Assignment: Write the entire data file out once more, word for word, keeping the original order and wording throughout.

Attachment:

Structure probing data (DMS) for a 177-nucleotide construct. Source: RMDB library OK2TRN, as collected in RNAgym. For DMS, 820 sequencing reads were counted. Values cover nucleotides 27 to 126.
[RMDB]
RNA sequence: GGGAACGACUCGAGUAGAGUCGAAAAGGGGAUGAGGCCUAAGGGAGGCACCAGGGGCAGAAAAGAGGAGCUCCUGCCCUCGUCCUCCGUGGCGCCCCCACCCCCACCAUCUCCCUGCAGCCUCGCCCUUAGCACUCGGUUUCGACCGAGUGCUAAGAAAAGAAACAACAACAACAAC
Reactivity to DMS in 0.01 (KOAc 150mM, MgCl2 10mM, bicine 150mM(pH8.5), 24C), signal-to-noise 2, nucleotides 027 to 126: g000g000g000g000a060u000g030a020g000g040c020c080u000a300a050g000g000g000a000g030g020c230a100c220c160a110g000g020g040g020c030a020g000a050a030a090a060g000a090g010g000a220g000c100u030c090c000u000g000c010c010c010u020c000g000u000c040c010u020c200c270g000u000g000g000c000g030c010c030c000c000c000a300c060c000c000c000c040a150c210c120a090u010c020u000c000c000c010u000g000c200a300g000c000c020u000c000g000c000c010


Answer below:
Structure probing data (DMS) for a 177-nucleotide construct. Source: RMDB library OK2TRN, as collected in RNAgym. For DMS, 820 sequencing reads were counted. Values cover nucleotides 27 to 126.
[RMDB]
RNA sequence: GGGAACGACUCGAGUAGAGUCGAAAAGGGGAUGAGGCCUAAGGGAGGCACCAGGGGCAGAAAAGAGGAGCUCCUGCCCUCGUCCUCCGUGGCGCCCCCACCCCCACCAUCUCCCUGCAGCCUCGCCCUUAGCACUCGGUUUCGACCGAGUGCUAAGAAAAGAAACAACAACAACAAC
Reactivity to DMS in 0.01 (KOAc 150mM, MgCl2 10mM, bicine 150mM(pH8.5), 24C), signal-to-noise 2, nucleotides 027 to 126: g000g000g000g000a060u000g030a020g000g040c020c080u000a300a050g000g000g000a000g030g020c230a100c220c160a110g000g020g040g020c030a020g000a050a030a090a060g000a090g010g000a220g000c100u030c090c000u000g000c010c010c010u020c000g000u000c040c010u020c200c270g000u000g000g000c000g030c010c030c000c000c000a300c060c000c000c000c040a150c210c120a090u010c020u000c000c000c010u000g000c200a300g000c000c020u000c000g000c000c010